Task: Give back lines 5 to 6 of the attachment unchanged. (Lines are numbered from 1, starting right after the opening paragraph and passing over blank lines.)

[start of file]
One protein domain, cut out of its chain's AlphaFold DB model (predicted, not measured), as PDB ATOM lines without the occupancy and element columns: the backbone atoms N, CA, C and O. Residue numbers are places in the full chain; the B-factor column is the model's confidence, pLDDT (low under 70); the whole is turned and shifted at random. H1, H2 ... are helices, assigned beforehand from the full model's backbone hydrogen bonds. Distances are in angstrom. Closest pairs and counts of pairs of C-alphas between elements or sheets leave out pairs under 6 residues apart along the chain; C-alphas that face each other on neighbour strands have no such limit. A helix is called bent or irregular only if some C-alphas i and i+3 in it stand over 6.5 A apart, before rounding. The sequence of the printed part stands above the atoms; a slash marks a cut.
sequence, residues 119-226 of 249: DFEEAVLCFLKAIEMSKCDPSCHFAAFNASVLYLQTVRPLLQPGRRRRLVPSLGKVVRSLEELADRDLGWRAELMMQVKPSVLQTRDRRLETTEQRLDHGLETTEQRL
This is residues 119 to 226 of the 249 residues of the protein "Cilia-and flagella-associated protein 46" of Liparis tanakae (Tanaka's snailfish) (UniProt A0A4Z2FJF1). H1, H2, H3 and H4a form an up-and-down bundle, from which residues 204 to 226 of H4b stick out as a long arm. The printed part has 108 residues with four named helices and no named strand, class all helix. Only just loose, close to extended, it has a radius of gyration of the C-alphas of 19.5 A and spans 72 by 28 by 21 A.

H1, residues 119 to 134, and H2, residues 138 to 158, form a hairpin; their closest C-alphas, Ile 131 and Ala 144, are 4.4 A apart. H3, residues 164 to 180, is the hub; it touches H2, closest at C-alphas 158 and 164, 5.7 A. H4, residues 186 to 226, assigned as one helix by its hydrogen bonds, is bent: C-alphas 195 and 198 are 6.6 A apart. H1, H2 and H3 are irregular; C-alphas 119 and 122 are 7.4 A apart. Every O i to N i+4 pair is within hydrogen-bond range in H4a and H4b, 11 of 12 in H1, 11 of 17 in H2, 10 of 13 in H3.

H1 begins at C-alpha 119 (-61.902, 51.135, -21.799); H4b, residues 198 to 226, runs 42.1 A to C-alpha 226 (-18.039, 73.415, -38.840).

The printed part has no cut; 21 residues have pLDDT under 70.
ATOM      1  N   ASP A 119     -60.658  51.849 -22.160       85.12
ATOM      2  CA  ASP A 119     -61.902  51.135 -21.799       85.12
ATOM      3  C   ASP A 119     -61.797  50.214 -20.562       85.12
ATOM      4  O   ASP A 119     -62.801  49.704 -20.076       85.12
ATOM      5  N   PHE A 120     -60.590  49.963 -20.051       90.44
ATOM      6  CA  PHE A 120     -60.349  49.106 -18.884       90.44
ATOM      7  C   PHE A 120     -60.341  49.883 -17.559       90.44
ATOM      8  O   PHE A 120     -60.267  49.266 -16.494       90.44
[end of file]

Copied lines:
The printed part has no cut; 21 residues have pLDDT under 70.
ATOM      1  N   ASP A 119     -60.658  51.849 -22.160       85.12